Just ask Mrs. Jones - and she'll tell you; I'm a hopeless CoD4 addict. Almost every night I plug in.
A first person shooter, CoD4 is set in the modern period, with today's weapons. Now for people that haven't played much online shooters, its worth explaining that this isn't like playing Castle Wolfenstein. Matching wits against other players online, with multiple game modes, is very dynamic.
As I've gotten better, so has my appreciation of the layers of gameplay. First there is understand the dynamics of certain maps. The size, traffic flow and choke points all affect how you play. Weapon and "perk" selection is equally important. Certain weapons suit close range, medium, and sniping, as do "perks" or a set of 3 extras. It might be the ability to not show up on radar, or extra ammunition. Every perk and weapon has a strength, as well as a weakness, so correctly constructing up to 5 custom classes is almost as important as gameplay. Each game mode requires a different style of play.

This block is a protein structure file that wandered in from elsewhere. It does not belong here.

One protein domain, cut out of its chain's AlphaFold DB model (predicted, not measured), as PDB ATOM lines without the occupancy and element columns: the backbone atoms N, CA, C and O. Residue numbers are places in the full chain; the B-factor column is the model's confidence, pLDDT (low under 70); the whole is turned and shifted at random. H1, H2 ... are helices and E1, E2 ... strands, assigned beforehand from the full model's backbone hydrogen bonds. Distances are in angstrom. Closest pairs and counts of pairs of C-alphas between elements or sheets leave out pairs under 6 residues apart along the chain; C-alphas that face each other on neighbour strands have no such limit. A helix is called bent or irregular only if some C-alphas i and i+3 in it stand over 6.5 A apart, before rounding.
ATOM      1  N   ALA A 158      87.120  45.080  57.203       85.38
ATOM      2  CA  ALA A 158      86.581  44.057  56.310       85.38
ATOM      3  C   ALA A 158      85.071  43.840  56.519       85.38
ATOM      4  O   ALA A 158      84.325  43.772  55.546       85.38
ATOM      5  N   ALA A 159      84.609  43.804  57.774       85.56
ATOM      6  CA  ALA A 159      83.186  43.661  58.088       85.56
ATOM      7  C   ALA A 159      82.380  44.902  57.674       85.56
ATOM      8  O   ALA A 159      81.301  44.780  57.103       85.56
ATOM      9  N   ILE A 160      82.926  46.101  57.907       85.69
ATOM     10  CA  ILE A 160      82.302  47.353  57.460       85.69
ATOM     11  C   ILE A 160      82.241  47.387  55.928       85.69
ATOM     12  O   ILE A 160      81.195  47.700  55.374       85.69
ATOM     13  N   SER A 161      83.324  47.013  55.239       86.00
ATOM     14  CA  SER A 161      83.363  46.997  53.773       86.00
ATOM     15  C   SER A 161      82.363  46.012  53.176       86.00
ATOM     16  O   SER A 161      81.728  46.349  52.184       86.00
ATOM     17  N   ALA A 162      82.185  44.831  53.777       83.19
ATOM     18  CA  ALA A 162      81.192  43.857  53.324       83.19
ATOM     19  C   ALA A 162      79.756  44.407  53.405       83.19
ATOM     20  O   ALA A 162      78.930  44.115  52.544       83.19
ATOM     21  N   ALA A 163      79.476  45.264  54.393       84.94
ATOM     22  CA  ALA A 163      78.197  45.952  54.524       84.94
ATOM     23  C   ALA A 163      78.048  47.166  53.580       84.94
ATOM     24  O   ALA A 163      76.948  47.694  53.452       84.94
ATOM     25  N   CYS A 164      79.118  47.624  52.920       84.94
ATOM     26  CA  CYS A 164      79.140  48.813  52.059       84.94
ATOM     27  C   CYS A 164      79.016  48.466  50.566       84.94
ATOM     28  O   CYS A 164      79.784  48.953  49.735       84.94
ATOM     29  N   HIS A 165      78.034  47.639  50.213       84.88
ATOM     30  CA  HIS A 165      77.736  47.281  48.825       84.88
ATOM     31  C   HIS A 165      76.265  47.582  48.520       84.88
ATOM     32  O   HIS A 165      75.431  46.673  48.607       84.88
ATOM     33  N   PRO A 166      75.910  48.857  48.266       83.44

What really makes the game interesting, as a result of its popularity, especially among skilled gamers, is the psychology. Noting behavior and predicting it - both for your teammates as well as your opponents.
The longer I play it, the more nuanced it's become. The portrayal of onscreen violence is largely lost on me; I abstract it similar to playing Risk abstracts large-scale land wars and casualties incurred. For me - its like chess and go, mixed with tag.
The biggest drawback is playing with people (everyone has headsets) how have less than enlightened views towards the game, and towards respect for other gamers. Nothing's perfect, and that's the price of online interaction - unfettered freedom of expression with any external requirements of conduct certainly allow people to show their true colors. Of course, that's not unique to CoD4, and by and large its a respectful community.